It’s no secret that Gwen Stefani had a big influence on Ora. She’s quick to credit the No Doubt frontwoman in interviews, telling People that she fell in love with red lipstick after seeing Stefani on TV when she was 13: "I was like, ‘Who is that? That’s what I want to do." But it wasn’t just Stefani’s lips that she wanted to replicate. The "first thing [she] did when [she] left school was buy a bottle of hair bleach" and dye her black hair a Stefani-like blonde, as she shared in an interview with Grazia (via Contact Music).
Ora said she went through a punk phase that included ripped T-shirts and "fake rings that made my fingers go green." And to drive the rebellious point home, she apparently didn’t do a whole lot of bathing. "I wouldn’t be smelling that great," she told Marie Claire. Fortunately, Ora grew out of that phase, except for the hair and lipstick part. That stuck.
"What am I doing here?"
It was clear from an early age that Rita Ora had talent. The challenge was to find an outlet for that talent, other than just her school’s choir and plays. There was an audition for BBC’s Eurovision, but Ora, who was 16 years old at the time, realized that performing on the show just wasn’t for her, and she ditched the singing competition before the results were read. "Right from the start I was, like, ‘What am I doing here?’" Ora told The Evening Standard.
There were other music gigs along the way, including a role in a Chitty Chitty Bang Bang musical that wasn’t a good fit and features on a pair of Craig David songs for which she is forever grateful. An online following ensued and that’s when record companies began to approach her, including the label she eventually signed with: Jay-Z’s Roc Nation.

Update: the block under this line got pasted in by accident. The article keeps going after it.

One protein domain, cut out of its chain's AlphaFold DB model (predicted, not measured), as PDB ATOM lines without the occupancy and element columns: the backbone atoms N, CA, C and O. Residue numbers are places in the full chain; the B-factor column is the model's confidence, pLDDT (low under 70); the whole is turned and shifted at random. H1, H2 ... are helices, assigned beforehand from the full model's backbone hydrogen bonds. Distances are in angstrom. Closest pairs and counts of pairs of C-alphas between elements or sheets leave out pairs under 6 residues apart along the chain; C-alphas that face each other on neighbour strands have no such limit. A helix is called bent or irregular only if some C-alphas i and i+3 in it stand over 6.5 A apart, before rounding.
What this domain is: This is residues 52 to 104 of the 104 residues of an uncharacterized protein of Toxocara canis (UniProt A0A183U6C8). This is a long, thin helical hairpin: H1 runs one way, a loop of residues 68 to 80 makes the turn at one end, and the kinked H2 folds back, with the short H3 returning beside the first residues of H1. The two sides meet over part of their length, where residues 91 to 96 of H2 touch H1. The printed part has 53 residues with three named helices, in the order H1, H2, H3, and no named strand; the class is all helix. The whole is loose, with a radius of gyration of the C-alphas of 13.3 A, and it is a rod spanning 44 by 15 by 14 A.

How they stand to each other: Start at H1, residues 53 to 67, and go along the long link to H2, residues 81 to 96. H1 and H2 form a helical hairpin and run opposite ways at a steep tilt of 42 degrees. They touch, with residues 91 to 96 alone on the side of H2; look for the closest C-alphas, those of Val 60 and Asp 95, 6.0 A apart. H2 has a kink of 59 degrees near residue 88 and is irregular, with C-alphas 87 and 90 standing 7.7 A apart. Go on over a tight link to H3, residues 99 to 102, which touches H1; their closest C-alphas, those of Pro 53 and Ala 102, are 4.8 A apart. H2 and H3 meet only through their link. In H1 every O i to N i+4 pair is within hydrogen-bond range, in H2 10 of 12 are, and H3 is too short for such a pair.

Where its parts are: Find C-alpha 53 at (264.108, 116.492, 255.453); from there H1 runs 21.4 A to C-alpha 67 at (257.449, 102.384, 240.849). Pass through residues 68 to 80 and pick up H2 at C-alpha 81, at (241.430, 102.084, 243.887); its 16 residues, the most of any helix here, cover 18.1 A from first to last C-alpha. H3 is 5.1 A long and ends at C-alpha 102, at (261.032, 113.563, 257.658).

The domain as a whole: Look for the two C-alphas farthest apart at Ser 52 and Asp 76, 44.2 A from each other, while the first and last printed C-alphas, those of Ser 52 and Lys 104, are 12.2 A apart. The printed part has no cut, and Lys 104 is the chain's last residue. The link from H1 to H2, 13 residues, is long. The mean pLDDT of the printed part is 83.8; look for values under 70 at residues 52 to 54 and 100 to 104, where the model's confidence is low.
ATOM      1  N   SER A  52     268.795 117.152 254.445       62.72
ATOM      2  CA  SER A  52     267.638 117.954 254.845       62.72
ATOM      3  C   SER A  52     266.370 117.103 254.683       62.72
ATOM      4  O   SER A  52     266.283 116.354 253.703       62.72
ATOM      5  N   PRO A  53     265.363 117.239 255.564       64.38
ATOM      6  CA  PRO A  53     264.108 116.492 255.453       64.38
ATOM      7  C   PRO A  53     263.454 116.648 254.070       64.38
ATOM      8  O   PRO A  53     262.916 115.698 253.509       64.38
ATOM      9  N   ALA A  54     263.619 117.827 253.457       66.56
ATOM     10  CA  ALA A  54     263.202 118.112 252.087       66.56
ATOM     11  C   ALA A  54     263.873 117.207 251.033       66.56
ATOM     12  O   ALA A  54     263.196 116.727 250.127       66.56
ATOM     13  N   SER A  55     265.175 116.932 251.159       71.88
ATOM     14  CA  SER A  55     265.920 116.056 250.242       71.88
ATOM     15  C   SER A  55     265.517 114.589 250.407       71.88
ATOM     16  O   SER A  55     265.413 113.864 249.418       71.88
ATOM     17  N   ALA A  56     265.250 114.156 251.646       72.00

The waiting is the hardest part
Once she got signed to Roc Nation, Ora figured she would release her debut album right away and then next thing you know she’d be sitting down with Oprah (via Complex). But things didn’t quite work out that way. She and Roc Nation scrapped the first album she recorded, forcing her to start over, according to her interview with The Evening Standard. Her long-awaited debut album, Ora, wouldn’t hit shelves until 2012. Maybe Jay Z and co. were onto something with the whole waiting a ridiculously long time thing. Ora went platinum and featured three No. 1 singles in the UK (via the British Phonographic Industry).
To Complex, Ora admitted that the process caused "a lot of frustration," but she chose to look on the bright side, claiming that the wait allowed her to find herself. "I have more things to talk about now than I did then," she said. "If I played you a song when I was 18 and I played you a song now, they’d be two completely different periods of my life and two completely different stories." Little did Ora know that waiting would become a common theme during her time at Roc Nation.
Mixing business with pleasure